recently I have become a vegan, which means I don't eat milk,
dairy products or eggs. There is still plenty of choice, varied
vegetable foods, which are sufficient to our needs. I took this
step following my inner feeling. Some people believe that vegan
food is very limited and boring which is not true. It can be
|"We don't always realize how we treat
animals, how we manage them. They are living creatures. People
have this set idea of behavior towards animals and as result
they very rarely question what we actually cause. If we think
for a moment how man manages animals and what impact he has on
animal world, we could say he was not human at all. Just think
of all slaughterhouses and production of beef or poultry where
conditions for animals are impossible. Often animals are
transported in lorries without any water, which is extremely
cruel. It is not that people are bad they just don't think about
it. When the final product is in front of them on the plate,
they don't think what was has been before and how it got to this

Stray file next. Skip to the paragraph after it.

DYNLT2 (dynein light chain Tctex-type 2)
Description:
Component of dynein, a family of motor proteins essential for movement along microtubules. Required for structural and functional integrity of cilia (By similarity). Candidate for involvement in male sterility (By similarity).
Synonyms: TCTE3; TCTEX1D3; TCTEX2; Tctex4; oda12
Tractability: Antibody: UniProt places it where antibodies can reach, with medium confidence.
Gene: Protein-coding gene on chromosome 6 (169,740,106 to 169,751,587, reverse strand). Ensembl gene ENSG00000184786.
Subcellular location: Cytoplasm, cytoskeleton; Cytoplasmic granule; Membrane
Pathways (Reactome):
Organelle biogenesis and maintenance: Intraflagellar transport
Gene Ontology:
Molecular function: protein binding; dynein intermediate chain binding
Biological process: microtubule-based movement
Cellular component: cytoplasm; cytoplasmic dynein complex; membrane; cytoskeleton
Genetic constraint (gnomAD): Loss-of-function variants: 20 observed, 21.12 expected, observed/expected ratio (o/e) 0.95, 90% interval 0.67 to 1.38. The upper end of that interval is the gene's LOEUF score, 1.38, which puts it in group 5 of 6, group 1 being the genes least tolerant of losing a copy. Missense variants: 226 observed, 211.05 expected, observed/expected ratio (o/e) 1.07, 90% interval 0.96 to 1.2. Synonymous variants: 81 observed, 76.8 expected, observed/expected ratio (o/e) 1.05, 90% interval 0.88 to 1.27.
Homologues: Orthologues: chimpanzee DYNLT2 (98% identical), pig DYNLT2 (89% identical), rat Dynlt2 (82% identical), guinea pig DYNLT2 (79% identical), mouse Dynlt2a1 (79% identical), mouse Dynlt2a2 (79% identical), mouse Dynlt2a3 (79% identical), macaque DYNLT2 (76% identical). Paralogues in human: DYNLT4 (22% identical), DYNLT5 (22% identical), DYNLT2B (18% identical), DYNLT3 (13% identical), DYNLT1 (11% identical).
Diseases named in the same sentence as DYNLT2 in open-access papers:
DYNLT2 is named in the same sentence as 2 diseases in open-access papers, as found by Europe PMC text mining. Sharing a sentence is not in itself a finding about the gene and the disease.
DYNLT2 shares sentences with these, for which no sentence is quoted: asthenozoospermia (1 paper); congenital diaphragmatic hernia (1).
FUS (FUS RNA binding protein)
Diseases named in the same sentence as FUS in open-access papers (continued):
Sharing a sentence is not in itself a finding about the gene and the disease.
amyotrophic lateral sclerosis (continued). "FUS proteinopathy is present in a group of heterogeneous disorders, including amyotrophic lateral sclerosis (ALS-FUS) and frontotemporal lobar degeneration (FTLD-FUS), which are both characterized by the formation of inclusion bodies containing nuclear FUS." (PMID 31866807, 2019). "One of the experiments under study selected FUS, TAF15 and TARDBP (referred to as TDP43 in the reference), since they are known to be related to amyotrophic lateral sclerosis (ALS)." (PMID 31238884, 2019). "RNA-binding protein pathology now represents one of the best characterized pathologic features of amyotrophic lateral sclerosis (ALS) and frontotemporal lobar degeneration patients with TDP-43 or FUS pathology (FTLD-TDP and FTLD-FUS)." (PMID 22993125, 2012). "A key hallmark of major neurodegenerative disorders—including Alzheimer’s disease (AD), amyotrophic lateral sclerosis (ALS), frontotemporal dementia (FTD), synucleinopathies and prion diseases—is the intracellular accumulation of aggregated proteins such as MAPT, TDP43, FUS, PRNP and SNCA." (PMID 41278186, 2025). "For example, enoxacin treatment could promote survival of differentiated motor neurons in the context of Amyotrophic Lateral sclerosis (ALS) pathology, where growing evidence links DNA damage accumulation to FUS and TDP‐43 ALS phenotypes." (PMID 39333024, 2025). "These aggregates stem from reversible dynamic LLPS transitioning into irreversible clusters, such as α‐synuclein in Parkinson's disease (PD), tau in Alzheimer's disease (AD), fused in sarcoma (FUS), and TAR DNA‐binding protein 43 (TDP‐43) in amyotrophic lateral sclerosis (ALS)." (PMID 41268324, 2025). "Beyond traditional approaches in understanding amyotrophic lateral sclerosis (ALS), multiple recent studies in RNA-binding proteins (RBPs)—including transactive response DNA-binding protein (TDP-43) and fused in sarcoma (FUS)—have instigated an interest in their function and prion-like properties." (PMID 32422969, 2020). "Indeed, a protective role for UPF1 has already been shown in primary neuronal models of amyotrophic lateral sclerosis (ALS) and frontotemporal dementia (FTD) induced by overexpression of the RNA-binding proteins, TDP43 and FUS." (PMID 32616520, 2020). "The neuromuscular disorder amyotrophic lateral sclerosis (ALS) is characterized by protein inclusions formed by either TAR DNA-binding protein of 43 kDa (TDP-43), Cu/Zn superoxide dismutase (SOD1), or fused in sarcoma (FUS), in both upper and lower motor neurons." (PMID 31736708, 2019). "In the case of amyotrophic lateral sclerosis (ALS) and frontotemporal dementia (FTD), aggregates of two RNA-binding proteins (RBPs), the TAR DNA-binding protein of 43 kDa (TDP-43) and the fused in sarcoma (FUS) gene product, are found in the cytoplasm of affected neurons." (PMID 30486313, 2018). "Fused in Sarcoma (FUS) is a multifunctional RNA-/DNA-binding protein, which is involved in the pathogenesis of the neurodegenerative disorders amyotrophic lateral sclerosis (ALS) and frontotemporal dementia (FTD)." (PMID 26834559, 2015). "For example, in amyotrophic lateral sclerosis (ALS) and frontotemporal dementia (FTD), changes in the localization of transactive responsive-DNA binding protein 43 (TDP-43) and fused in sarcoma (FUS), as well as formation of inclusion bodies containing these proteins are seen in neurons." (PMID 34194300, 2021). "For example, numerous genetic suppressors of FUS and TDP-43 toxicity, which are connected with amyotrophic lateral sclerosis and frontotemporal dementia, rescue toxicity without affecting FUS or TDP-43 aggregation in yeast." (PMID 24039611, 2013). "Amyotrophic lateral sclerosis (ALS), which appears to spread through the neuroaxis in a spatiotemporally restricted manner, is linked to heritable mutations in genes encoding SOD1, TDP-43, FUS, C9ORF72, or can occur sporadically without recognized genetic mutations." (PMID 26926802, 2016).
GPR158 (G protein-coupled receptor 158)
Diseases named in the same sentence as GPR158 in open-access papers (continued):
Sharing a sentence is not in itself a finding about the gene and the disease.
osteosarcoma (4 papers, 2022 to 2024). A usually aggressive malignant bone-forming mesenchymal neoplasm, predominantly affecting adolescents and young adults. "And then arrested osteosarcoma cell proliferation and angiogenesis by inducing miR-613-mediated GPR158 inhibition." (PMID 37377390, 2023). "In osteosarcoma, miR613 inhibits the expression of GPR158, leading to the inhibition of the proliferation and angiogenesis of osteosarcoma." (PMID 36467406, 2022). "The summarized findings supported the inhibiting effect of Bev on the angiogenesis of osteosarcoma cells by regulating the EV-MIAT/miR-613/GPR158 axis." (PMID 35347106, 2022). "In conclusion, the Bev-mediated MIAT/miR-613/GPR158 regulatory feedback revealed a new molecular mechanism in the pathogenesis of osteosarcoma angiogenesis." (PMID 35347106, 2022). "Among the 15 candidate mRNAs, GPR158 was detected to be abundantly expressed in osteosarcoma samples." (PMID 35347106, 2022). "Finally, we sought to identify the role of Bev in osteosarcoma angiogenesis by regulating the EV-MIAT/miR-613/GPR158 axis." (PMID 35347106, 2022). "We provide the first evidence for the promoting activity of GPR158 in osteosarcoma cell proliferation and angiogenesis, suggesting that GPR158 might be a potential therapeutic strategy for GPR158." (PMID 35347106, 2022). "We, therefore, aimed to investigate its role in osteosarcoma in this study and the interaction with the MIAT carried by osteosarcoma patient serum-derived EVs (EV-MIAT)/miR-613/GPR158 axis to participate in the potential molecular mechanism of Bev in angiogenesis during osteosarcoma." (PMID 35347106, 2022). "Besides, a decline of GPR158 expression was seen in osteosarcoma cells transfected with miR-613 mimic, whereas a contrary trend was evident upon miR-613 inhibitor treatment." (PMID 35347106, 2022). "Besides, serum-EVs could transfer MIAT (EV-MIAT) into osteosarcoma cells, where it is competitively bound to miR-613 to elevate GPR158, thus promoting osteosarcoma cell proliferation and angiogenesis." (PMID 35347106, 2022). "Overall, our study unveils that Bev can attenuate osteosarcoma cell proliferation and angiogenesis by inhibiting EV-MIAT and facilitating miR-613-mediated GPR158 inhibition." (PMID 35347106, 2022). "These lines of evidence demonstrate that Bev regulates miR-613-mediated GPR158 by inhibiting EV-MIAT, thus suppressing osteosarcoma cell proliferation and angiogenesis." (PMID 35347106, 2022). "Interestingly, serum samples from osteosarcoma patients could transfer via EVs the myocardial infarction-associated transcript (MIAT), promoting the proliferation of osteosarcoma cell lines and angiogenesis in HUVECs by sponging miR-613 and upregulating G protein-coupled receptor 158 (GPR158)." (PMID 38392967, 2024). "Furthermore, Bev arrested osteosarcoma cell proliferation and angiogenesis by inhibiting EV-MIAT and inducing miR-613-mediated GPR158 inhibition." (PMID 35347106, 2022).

|"It is a question of respecting life in
general. Animals are living creatures with feelings. Everyone
who has a domestic animal or a pet knows that animals have
|"Animals are beings who suffer and who can
be happy, as we can. They have consciousness and they are
conscious of what is going on. Animals are conscious that we are
going to kill them. They suffer, they are afraid, they feel; and
then people eat all these things."
|"I think that today we can produce enough
vegetarian food to feed everyone in the world. We don’t need to
kill animals. It is just the low consciousness of people, in
continuing this preference without thinking about it. We could